What we know -- and don't know -- about the terrorist attacks in Barcelona and Cambrils
Two attacks on Thursday and early Friday in Spain left 14 dead and more than 100 injured.
- A van ran into a crowd on Las Ramblas street in central Barcelona, an area popular with pedestrians, on Thursday in what police are treating as a terrorist attack.
- Several eyewitnesses told the BBC that they heard a loud crash and screaming at the time of the attack. Witnesses told the BBC the van "had deliberately targeted people before stopping."
- Pedestrians took cover in nearby stores as authorities urged them to stay off the streets and away from the area around Plaza de Cataluna and Las Ramblas.
- Catalonia police said the Barcelona attack killed 13 people and wounded at least 120 others. Authorities asked people to not circulate images of those injured.
- Secretary of State Rex Tillerson confirmed Friday that at least one American was killed in the attack.
- In a separate incident, several suspects drove a car into a crowd in Cambrils, a popular vacation spot along the coast southwest of Barcelona, killing one person and injuring six.
- The men who exited the car appeared to be wearing explosives, police told the BBC, which turned out to be fake. But police do believe the suspects carried out a series of "controlled explosions."
What we know
- Police said they arrested two of three suspects in the Barcelona attack, according to the Associated Press.
- Five suspects in the Cambrils attack were shot dead by police, CNN says.
- Police say they believe the two attacks, along with a house explosion in Alcancar, are related.
What we don't know
- Spanish police have yet to determine a motive.
- The AP has reported the Islamic State group is claiming responsibility for the attack, via a statement on its Aamaq news agency. Police have not yet confirmed this.
How are leaders responding?
Spain's prime minister Mariano Rajoy tweeted that his priority was to tend to the victims in the attack.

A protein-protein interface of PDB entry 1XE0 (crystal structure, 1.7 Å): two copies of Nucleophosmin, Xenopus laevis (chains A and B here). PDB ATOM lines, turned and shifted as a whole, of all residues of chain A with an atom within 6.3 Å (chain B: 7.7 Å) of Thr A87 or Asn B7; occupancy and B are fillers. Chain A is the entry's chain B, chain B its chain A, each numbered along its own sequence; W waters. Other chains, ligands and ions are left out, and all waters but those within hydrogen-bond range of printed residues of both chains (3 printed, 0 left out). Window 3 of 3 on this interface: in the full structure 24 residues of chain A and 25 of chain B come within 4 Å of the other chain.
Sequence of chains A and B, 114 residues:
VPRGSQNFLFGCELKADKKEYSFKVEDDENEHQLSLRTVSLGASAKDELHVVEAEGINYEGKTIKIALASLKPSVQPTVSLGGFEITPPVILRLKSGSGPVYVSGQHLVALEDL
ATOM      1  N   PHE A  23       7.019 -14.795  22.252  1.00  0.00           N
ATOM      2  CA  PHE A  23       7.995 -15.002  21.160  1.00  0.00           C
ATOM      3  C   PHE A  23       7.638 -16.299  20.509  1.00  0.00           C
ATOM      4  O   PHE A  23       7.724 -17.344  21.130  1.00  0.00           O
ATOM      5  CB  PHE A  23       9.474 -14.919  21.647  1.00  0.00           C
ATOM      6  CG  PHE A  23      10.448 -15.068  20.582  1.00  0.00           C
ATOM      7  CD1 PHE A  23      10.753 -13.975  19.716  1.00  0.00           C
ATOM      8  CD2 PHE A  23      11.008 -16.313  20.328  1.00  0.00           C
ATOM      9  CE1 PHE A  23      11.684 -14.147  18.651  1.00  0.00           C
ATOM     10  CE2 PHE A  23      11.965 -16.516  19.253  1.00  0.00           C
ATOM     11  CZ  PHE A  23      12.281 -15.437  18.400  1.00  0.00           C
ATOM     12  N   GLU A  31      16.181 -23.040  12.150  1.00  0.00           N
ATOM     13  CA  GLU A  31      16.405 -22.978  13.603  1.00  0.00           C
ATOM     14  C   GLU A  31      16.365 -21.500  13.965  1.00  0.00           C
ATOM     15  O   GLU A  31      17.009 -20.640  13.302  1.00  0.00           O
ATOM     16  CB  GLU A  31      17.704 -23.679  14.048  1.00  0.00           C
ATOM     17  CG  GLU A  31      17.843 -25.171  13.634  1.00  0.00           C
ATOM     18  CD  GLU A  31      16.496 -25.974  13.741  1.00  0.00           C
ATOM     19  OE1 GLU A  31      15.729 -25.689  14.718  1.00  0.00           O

President Donald Trump responded to the attack on Twitter: "The United States condemns the terror attack in Barcelona, Spain, and will do whatever is necessary to help. Be tough & strong, we love you!" First lady Melania Trump also tweeted: "Thoughts and prayers to #Barcelona".
On Friday, the president tweeted: "Radical Islamic Terrorism must be stopped by whatever means necessary! The courts must give us back our protective rights. Have to be tough!" The tweet appears to reference Trump's travel ban against visitors coming to the U.S. from six mostly Muslim countries.
U.S. Secretary of State Rex Tillerson is offering the assistance of the U.S. embassy in Spain.
EU Commission president Jean-Claude Juncker said "We will never be cowed by such barbarism."
This is the latest in a series of car attacks: The Guardians says it's the eighth such attack in Europe this year.
Last Saturday, James Alex Fields Jr., 20, drove his car into a crowd at a "Unite the Right Rally" in Charlottesville, Virginia, killing a local woman; 67 percent of Americans think the attack should be labeled as an act of domestic terrorism, according to a new poll from the PBS NewsHour, NPR and Marist.
Earlier this month, six people were injured when a BMW plowed through a group of soldiers in Paris. In June, two separate attacks in London — one on a pedestrian-filled London Bridge — killed eight and injured dozens more. The country has seen three attacks since March. The largest vehicle attack in recent memory was last July in Nice, France, when a man drove a truck into crowds celebrating Bastille Day, killing 86.
PBS NewsHour will update this story as it develops.